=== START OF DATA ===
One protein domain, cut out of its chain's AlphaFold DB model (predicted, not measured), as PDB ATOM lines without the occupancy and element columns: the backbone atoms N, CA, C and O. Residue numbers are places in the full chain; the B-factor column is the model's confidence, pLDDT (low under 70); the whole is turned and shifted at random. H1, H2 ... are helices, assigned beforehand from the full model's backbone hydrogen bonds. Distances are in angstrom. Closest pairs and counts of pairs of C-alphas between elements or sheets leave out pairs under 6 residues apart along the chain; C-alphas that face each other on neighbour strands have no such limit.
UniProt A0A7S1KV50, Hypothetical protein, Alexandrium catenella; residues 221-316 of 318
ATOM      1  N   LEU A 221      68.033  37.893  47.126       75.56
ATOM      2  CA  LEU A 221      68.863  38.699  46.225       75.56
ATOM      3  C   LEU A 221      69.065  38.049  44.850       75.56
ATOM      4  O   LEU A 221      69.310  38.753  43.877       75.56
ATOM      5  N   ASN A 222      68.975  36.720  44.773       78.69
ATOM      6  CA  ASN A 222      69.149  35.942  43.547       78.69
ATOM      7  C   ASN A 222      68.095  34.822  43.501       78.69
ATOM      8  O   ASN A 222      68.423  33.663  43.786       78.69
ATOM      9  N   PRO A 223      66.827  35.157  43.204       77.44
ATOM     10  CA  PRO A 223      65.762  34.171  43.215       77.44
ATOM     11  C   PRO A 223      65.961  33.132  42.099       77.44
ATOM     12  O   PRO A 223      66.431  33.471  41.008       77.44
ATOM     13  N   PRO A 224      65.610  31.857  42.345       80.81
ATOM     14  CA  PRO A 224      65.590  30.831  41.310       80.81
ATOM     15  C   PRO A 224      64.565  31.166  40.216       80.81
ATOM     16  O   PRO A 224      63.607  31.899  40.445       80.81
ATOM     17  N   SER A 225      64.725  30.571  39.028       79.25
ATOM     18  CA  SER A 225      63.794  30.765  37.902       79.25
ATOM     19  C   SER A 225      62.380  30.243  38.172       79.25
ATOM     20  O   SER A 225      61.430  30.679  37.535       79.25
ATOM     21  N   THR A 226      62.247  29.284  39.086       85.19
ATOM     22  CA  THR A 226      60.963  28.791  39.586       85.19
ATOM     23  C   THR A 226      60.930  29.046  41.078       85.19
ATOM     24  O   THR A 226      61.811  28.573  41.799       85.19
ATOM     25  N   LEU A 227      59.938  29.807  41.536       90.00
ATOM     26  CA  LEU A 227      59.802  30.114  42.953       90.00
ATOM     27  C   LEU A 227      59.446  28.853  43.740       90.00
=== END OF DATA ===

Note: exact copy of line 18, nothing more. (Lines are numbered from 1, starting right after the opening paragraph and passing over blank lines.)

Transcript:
ATOM     17  N   SER A 225      64.725  30.571  39.028       79.25